St. John of the Cross --(born 1542 A.D.; died December 13, 1591 A.D.; no image of St. John of the Cross available). Juan de Yepes Y Alvarez was born at Fontiveros, Spain, about 24 miles northwest of Avila. He was ordained to the priesthood in the spring of 1567 and known as Fray John. He founded the order of the Carmelites and brought Mother Teresa of Avila into the order. Through the order many monestaries and nunnries were founded. The order was predominately contemplative, emphasizing fasting and abstinance from flesh meat, poverty in the type of dwelling, clothing and food and enclosure and withdrawel from the world. He became known as Fray John of the Cross and was a prolific writer and great mystic. He died an unusual death, seeking shelter at one of the many monestaries he had founded. He was sick and the Prior of Ubeda, Fray Francisco Crisostomo, did not welcome him. Fray Crisostomo assigned Fray John the worst cell in the monastery and voiced his vexation at the expenses incurred by Fray John . He was jealous of Fray John's reputation for holyness. As Fray John's sickness got worse, with ulcerated legs, a tumor the size of a fist was found on his back. On December 13, knowing that he was about to give up the ghost, he called for the Prior and begged his pardon for all of the trouble and expense he had caused. Fray Crisotomo, it is said, begged for forgiveness and left Fray John's cell in tears. Fray John died later that evening and was canonized by Benedict XIII in 1726.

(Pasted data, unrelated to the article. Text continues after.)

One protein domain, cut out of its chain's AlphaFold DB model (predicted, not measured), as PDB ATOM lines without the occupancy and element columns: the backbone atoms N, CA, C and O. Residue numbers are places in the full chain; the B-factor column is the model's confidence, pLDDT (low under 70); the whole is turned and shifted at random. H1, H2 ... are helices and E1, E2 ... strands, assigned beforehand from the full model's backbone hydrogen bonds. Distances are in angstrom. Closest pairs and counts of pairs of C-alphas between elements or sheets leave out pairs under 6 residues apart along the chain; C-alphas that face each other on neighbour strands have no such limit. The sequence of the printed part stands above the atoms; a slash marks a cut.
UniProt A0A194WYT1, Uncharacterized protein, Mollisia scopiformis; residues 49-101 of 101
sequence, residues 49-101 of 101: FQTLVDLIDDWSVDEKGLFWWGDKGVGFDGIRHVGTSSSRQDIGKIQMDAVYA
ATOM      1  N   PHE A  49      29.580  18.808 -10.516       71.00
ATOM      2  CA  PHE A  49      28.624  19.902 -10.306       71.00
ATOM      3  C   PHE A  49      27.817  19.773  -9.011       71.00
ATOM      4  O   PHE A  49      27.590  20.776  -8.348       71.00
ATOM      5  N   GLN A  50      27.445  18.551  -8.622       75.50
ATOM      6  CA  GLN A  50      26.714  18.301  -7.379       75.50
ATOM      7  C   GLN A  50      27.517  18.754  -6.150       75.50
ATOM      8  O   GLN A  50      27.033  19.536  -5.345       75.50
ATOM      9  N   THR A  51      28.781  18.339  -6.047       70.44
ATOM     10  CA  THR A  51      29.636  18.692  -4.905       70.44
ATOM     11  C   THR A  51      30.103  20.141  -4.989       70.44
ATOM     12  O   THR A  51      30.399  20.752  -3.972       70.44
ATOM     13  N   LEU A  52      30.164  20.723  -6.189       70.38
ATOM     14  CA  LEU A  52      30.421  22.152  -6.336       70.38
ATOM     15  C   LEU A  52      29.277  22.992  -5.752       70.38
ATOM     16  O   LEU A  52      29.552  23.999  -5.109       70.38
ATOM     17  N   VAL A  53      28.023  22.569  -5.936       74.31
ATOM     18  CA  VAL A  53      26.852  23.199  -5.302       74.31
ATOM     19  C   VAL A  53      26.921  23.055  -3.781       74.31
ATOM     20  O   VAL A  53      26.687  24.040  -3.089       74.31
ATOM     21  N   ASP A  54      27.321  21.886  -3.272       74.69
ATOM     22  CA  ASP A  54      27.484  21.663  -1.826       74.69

During his ministry Saint John of the Cross had made an unusual drawing of Christ as illustrated here.